Test Linkerd load balancer and circuit breaking on Kubernetes cluster

I have a small use case where I need to test Linkerd’s load balancing and circuit breaking capabilities which is deployed as part of the Kubernetes cluster. I have three replicas of a microservice and wanted to test how linkerd’s load balancing and circuit breaking actually work. I have exposed a kubernetes service endpoint which actually load balances the requests to all the replicas and also stops sending traffic to one that is unhealthy. If this is the case where does the load balancing and circuit breaking capabilities of linkerd used. How is it different from that of Kubernetes?

Hey @prasaanth, it’s great to hear that you are trying out Linkerd’s load balancing and circuit breaking capabilities! Linkerd allows you to use circuit breaking and load balancing with lots of useful configurations. Linkerd provides a number of load balancing options such as Power of Two Choices (P2C): Least Loaded, Aperture: Least Loaded and Heap Least Loaded. To learn more about all these options, check out the docs on this feature here. For circuit breaking, you can configure Linkerd to fail fast and remove a replica from service discovery if a replica becomes unhealthy or use failure accrual based on a set number of failed requests. More details on this feature can be found here in our docs.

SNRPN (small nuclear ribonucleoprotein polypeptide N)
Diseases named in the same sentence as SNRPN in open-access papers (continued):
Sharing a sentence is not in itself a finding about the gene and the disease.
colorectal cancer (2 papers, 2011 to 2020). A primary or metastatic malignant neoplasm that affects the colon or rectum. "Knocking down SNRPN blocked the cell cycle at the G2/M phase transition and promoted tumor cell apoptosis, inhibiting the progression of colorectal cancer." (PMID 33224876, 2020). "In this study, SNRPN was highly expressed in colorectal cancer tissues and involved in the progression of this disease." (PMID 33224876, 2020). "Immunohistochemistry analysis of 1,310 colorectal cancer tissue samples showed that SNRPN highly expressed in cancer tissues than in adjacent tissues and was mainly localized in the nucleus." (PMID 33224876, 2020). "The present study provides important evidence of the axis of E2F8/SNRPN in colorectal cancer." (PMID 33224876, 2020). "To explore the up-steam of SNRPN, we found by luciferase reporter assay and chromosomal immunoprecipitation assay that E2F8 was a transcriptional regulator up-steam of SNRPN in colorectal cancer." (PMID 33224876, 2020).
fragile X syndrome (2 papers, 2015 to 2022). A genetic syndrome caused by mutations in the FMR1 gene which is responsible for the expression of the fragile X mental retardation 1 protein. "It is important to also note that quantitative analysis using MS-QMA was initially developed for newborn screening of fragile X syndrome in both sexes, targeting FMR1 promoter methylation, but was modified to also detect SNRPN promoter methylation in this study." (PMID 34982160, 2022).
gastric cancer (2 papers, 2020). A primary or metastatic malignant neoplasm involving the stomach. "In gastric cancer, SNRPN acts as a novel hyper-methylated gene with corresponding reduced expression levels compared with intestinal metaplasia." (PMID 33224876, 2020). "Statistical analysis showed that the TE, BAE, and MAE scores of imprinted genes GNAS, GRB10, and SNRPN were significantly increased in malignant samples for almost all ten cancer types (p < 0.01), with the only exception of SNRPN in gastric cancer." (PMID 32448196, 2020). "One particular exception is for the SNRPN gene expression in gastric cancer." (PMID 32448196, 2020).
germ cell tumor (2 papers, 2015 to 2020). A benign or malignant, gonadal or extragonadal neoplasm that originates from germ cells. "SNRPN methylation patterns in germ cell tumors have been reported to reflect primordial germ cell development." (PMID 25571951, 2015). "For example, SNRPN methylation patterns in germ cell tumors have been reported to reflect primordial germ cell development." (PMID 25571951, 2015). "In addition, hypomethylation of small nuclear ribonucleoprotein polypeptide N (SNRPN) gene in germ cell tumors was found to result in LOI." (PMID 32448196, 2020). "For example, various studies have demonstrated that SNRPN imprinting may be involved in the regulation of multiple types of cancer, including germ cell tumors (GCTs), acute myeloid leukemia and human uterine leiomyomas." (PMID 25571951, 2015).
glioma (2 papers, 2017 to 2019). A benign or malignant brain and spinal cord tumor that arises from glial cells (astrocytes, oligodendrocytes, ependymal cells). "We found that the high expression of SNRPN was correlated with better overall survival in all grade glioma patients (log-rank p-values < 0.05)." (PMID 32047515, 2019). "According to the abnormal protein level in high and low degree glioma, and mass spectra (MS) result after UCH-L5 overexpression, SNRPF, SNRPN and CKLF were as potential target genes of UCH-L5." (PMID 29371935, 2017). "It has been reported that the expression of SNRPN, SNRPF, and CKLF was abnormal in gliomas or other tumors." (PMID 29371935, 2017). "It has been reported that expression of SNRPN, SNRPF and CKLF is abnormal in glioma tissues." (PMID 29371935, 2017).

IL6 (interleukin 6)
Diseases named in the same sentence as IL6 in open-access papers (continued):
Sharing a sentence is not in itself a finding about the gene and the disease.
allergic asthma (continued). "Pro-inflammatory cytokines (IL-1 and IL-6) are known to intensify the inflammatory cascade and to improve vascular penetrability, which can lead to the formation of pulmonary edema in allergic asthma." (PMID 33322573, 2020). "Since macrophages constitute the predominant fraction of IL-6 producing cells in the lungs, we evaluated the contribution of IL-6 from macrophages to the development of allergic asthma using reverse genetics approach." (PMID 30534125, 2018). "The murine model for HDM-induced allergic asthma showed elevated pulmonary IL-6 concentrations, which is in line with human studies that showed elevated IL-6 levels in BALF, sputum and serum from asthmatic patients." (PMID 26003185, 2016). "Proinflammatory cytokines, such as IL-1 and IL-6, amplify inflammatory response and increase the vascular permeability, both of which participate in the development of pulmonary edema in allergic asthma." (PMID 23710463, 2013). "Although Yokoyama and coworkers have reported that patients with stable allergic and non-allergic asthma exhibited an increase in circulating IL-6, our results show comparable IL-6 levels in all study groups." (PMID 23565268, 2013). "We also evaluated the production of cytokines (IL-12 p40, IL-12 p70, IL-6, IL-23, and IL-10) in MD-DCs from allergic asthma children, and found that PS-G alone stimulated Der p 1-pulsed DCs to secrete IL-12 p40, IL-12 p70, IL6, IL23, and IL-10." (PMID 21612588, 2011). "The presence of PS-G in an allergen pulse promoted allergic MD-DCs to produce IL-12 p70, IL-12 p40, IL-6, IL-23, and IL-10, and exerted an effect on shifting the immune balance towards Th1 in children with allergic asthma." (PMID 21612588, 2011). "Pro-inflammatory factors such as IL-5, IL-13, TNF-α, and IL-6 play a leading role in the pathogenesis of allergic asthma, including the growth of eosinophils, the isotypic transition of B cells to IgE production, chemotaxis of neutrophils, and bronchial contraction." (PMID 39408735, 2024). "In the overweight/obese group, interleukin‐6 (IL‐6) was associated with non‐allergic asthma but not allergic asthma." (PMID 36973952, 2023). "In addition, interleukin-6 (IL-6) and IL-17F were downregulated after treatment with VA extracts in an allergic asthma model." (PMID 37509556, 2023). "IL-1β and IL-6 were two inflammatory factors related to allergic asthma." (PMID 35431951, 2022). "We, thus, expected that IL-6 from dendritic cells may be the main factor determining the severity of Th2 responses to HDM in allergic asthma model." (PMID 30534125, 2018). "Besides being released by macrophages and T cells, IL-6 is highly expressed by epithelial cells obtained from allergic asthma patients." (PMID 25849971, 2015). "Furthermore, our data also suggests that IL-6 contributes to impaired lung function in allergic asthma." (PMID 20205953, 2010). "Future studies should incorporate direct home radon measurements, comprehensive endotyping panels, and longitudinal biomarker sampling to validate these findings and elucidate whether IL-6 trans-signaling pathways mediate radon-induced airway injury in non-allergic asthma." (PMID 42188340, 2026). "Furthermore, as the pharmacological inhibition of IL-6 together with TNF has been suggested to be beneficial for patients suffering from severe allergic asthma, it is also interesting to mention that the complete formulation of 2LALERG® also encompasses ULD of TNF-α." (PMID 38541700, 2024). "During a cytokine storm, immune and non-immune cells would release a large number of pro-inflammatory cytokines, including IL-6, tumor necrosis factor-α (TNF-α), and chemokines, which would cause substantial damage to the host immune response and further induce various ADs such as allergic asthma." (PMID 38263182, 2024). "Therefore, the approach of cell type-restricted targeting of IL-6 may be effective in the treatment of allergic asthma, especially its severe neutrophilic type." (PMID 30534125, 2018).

There are a number of blog posts that walk you through how to setup and test out these features.

Here is a blog post about various other ways of load balancing with the help of Linkerd.

This blog post shows you how to get started with Linkerd’s circuit breaking features.

Feel free to ask any questions you may have and I hope you find the information provided above useful!

Hi @deebo91, thanks for your quick response. Actually as per the documentation, it says the circuit breaker configurations of linkerd removes any unhealthy instances from the load balancing pool so that the requests stop accessing the unhealthy instances to increase the success rate. Since my micro services are deployed on Kubernetes, it actually maintains a load balancing pool and distributes the load even since I have configured linkerd to access the service endpoint of Kubernetes. Is this the right way or is there any possible way that I could configure a load balancing pool along with linkerd?

Hey @prasaanth! If you’ve configured linkerd to use the Kubernetes api for service discovery, linkerd will use the api to discover services (and their corresponding pods) and will handle the load balancing over the relevant pods. So you wouldn’t be using the Kubernetes Service’s load balancing over its pods. Linkerd maintains its own pool. (It might be helpful to upload your linkerd config and we can give you feedback). What are you looking to configure?
To configure linkerd’s load balancing, see https://linkerd.io/config/1.3.1/linkerd/index.html#load-balancer.
See also this slack thread that could be helpful: https://linkerd.slack.com/archives/C0JV5E7BR/p1504190778000624

Hi @marzipan
I think I am missing out the configuration of linkerd to use Kubernetes api for service discovery.
My linkerd config goes like this